by Keona Frasier
As the threat of the COVID-19 pandemic has heightened world-wide health precautions, Norfolk State is among the many educational institutions that suspended classes in effort to limit the spread of the virus. In response to student upheaval, NSU has implemented a temporary pass or fail option to alleviate academic stress for some students.
For the students that choose this option, this will allow them to avoid any major hits to their GPA, but another demographic of students, graduate students, will still have to adhere to the usual grading scale despite the increased difficulty of social distancing.
NSU emailed students details on how the pass or fail option will work. According to the email, students must receive a minimum grade of a D- to receive a pass and it will not affect the student’s GPA. The student also has the choice of selecting which courses they would like to receive a letter grade for that can be included into their GPA, as long as they notify their course instructor by April 24.
Students enrolled in the graduate program , however, are not being granted this temporary solution, according to a memo from Dr. George E. Miller, III, Office of Graduate Studies Dean. Graduate students will have to maintain a 3.0 GPA to meet their program requirements and uphold good academic standing with the University. In the event that a graduate student falls below a 3.0, the student would be placed on academic probation.
This new development for graduate students has been described as unfavorable by some students and could produce added stress on students with adverse circumstances surrounding the difficulties of online learning in such a rigorous program.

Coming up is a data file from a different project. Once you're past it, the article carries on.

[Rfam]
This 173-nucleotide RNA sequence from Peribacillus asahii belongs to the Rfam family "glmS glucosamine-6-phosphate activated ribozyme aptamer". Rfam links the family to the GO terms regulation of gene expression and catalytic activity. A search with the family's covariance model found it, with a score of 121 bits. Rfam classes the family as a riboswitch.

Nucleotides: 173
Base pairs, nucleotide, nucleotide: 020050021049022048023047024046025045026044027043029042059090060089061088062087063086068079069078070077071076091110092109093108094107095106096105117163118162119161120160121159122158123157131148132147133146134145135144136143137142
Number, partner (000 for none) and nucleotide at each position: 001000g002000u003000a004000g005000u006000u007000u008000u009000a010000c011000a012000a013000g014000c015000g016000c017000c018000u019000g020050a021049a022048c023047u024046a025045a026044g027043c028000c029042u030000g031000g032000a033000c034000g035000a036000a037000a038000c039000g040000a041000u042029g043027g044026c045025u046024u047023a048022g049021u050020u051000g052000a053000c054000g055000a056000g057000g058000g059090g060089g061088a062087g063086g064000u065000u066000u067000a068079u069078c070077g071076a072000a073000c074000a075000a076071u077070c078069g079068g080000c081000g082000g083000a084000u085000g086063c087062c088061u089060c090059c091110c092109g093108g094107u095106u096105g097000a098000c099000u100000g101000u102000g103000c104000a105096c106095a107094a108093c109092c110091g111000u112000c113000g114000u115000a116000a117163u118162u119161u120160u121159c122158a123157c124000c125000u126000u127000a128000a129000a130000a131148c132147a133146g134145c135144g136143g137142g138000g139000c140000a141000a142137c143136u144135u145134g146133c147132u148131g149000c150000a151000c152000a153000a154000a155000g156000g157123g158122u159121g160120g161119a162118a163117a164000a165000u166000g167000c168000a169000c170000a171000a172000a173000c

Graduate student Marie Johnson, who has previously earned her B.S. in Mass Communications at NSU, has been particularly vocal about the exclusion of grad students in the new temporary policy.
“When NSU makes decisions, such as grading policy changes, it should be for the benefit of the students. What they may not understand is that their decision only benefits undergraduate students. While dealing with this pandemic, NSU’s graduate school is disregarding the needs of their grad students by forcing us to maintain a 3.0 grade average while dealing with drastic issues,” said Johnson.
She noted that most grad students aren’t expecting the same exact policy as undergraduates.
“We are not asking for pass or fail. Yet, we are asking for a little leniency with the grading expectation during this semester,” said Johnson.
Johnson graduated with honors from NSU and enrolled in the public relations track of the Department of Mass Communication’s graduate program. The decision to not adjust the grading scale for graduate studies is partly what led to Johnson’s decision to transfer to a different institution.
The pass or fail option garnered a lot of social media debate from students and professors on the fairness and efficiency that the policy may or may not bring. However, many students were happy with the university’s final decision.